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Geology major David Moore rocks his college experience with scholarship help

David Moore
David Moore stands next to a display he helped create last year as a teaching assistant.

Like most geology majors, David Moore is excited by the prospect of participating this summer in Geology Field Camp, an intensive, four-week capstone course in Bighorn Basin and Yellowstone National Park in Wyoming.

But the senior from Derby also has a bit of trepidation. Field camp is expensive — about $1,800, plus regular tuition and expenses such as buying heavy-duty hiking boots, rain-resistant notebooks and other specialized equipment. Still, Moore recognizes that he’s better prepared than some students to absorb the costs. As a recipient of the Walter A. Ver Wiebe Scholarship, he receives a generous award to help him afford his college education.

“I try to work as much as possible to help pay my bills, but especially as a senior, it’s hard to work and also keep up with my classes,” said Moore, 21. “That’s why I want to thank everyone who contributes to this scholarship. It helps a lot, and they deserve more than I can give with a ‘thank you.’ ”

The Walter A. Ver Wiebe Scholarship was established in the 1950s to honor Ver Wiebe, an eminent geology professor at Wichita State. Students, faculty and colleagues contributed to the scholarship, and, today, gifts from other WSU supporters help keep it robust. Among recent contributors with a gift of $50,000 was Thornton Anderson, president of Anderson Energy. A graduate of the University of Wichita, Anderson also gives generously to the Thornton Anderson Geology Field Camp fund to help students pay for the hands-on learning experience.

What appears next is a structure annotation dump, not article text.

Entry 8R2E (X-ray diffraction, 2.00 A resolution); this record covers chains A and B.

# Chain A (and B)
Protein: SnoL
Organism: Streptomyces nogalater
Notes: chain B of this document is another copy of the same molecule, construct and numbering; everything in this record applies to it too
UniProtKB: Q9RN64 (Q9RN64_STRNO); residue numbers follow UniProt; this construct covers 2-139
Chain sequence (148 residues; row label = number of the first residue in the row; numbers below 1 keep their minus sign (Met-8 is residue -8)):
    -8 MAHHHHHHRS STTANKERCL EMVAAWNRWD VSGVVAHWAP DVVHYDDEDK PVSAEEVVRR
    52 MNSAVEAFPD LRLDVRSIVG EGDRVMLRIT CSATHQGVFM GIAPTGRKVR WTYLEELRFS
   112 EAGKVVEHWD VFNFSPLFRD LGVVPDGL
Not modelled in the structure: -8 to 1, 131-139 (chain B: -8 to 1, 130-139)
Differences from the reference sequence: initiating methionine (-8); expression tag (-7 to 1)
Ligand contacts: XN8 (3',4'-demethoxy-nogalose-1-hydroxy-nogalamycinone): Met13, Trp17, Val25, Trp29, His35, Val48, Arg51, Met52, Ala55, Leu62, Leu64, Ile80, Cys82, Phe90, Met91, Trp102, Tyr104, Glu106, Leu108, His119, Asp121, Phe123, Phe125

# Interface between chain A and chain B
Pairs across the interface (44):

Here's a closer look at David Moore


Childhood: Moore grew up with one brother in a single-parent household. Until recently, his mother, a Wichita State alumna, owned her own tax preparation and accounting business. Like many boys, Moore was fascinated by rocks. “My mother would empty my pockets at the end of the day and find rocks in them,” he said. Though the family’s financial means were modest, Moore’s mother and grandparents made it clear they expected him to get a college degree. “They help as much as they can” with expenses, he said.

Why he chose Wichita State: Affordability had a lot to do with his decision. He attended Butler Community College first to earn credit hours. He liked that WSU had a highly respected geology department, and he could live at home to limit his expenses. “I knew going to college would be hard financially, but I also know that if I want to have a happy, successful life, college is a good place to start.”

Career aspirations: Moore plans to attend graduate school so that he can work as a researcher, possibly at a university. His “unicorn dream” is to work eventually for NASA in some aspect of the space program.

Extracurricular activities: Moore is president of the WSU Geology Club, a mostly social organization. One of the members’ favorite pastimes, he says, is getting together occasionally to watch “bad geology movies” such as “Volcano.”